Reflections on fire – February 2019

From the research for Permaculture One in the 1970s in the house Bill Mollison saved from the great 1967 fires, to the research for the Flywire House project in the aftermath of Ash Wednesday fires of 1983 to the publication of Bushfire Resilient Landscapes and Communities in the aftermath of Black Saturday (2009), permaculture responses to the risks of bushfire have been a central theme of my life’s work. Although I have many friends who have faced and fought these and other great fires of the last 60 years, my direct fire fighting experience has been limited to 5 fires of more modest proportions.  

Before moving to Hepburn in 1985 I had assessed the town as the most fire vulnerable I had seen in Victoria but I was confident we could build a bushfire resistant house, and fire retardant permaculture landscape on our property, where we could stay and defend through the worst case scenarios. The case study book about Melliodora we published in 1995 included a theme page on bushfire resistant design and our household bushfire plan.

The Mannings Rd Hepburn Fire (2 & 3rd Feb 2019) was the first direct bushfire threat to Melliodora.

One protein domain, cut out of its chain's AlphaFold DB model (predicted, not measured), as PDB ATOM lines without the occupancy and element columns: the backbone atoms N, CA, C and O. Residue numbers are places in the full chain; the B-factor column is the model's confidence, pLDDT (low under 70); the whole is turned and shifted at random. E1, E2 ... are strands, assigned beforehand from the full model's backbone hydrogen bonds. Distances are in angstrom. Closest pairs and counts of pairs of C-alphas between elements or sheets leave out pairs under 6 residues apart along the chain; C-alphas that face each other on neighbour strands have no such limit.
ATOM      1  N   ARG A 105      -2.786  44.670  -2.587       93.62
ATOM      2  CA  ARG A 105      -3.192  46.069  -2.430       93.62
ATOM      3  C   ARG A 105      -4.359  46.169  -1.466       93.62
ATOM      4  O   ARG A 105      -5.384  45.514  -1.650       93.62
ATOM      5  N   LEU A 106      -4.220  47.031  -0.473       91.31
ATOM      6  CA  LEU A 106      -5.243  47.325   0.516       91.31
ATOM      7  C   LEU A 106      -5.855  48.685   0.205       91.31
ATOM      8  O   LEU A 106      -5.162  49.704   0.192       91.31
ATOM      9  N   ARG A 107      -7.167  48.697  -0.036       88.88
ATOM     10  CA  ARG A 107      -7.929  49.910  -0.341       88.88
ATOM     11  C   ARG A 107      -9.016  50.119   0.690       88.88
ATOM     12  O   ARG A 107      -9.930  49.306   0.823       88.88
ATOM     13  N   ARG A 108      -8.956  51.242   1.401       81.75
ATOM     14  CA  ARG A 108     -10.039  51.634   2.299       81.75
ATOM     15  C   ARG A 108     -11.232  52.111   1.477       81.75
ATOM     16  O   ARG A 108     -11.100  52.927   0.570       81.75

Over the years we have updated our bushfire plan but on Black Saturday 2009 I began implementing aspects of our plan never before tested, even though there were no fires in our region. Two weeks later a 7,000 hectare fire on the south side of Daylesford, that created a panic in our community, provided another psychological boost to testing our fire plan. Black Saturday also triggered a significant upgrade of our fire fighting equipment, retrofits to some buildings, tweaks to our fire plan and a renewed focus on work on the public land to our north.

From the beginning we had been informally managing the public road reserves surrounding our property and in the late 1980’s teamed up with fourth generation local Vern Howell in making tracks and planting fire retardant trees that could shade out the blackberries in the gully that ran down to Spring Ck 300m to the north of Melliodora. By the mid 1990s a bunch of locals doing work in our gully and along Spring Ck had built tracks and planted trees as far afield as the edge of the Mineral Spring Reserve upstream and downstream to the Newstead Rd over Breakneck Gorge as well as in Doctors gully. We called our patch The Spring Creek Community Forest, ran tours and advertised working bees and engaged with people in the parks authorities that we called “the department of many name changes”.

This informal, unfunded, unapproved permaculture inspired version of landcare (without the paperwork or poisons) represents a reinhabitation of community commons that prior to the 1960’s had been managed by house cows, rabbit trapping, blackberry harvesting and other active uses of the crown land that was denuded of vegetation and soil (to the bedrock in the creek) by gold mining in the 19th century.